Ivory Towers: Goal-mouth incidence

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The Independent Culture
GAMES people play have always provided a fruitful field for academic research, usually on the psychological aspects of participation, but sometimes producing results that can lead to performance enhancement without the use of stimulants.

Squash players should take note of a dissertation by M R Pruitt of Tennessee State University who, in 1984, studied the effects of 'selected colours on reaction time and racquetball wall volley performance'. He reached the conclusion that players' reaction times were best when using green or fluorescent orange balls. Fluorescent yellow also scored highly, though not significantly better than blue.

Might not England's performance on the football field be improved by a study of the paper Skill and Judgement of Footballers in Attempting to Score Goals (British Journal of Psychology, Vol 53, 1962, pp. 71-88) by J Cohen and E J Dearnaley? The researchers interviewed a wide range of footballers to discover that the nearer a player is to the goal when he shoots, the more likely he thinks he is to score. The evidence also supported the hypothesis that good players have more confidence.

Video games have been the subject of much recent study with at least one researcher concluding that their role is to permit adolescents to regress to childhood. M H Klein, in a paper entitled The bite of Pac-man (Journal of Psychohistory, Vol 11, 1984 pp. 395-401) explains the underlying motivations behind manoeuvring a blob through a maze, eating other blobs while being chased by yet more blobs. While satisfying primitive oral and sadistic appetites, it provides an outlet for fantasies involving a fear of engulfment.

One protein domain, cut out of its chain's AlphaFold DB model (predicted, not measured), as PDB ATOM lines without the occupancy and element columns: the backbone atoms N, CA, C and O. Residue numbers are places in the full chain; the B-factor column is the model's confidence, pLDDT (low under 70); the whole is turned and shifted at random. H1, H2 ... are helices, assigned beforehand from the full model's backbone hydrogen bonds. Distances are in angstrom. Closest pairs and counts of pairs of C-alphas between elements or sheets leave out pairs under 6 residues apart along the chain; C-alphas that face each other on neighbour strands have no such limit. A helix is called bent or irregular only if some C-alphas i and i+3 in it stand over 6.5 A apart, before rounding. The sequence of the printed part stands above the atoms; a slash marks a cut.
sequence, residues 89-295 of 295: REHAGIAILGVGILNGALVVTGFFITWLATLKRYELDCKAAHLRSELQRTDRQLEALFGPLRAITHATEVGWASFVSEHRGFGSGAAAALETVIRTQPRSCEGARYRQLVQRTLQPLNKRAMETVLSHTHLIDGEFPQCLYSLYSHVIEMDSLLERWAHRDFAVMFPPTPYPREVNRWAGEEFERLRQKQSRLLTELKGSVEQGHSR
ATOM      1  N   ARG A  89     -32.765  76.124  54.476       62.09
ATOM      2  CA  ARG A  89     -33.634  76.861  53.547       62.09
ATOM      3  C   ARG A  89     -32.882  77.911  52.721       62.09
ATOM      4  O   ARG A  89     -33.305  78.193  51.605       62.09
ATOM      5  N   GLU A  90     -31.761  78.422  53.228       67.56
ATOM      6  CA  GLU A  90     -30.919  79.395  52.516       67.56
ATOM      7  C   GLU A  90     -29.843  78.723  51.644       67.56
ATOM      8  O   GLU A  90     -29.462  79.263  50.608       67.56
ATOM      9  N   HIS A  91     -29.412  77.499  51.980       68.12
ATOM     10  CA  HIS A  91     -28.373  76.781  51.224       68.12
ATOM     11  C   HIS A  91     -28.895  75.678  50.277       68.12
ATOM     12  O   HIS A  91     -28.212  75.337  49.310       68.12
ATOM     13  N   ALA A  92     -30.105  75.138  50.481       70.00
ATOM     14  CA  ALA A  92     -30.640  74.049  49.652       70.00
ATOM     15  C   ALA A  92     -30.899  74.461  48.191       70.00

How good you are at it may, however, depend less on your sado-oral aggressive tendencies than where you sit. R M Brown, N L Brown and K Reid of the Pacific Lutheran University reported their findings in a paper entitled Evidence for a player's position advantage in a videogame (Perceptual and motor skills vol 74, 1992, pp. 547-54). Their experiments with 40 right-handed male students and a table tennis video game showed that better performances were achieved when the players sat to the right of the screen. This was maintained even when they played a mirror image of the game.

The researchers expressed caution about jumping to any conclusions: 'The compatibility of certain display and response components of the game may have accounted for the advantage of the player's position.' Further research is clearly needed.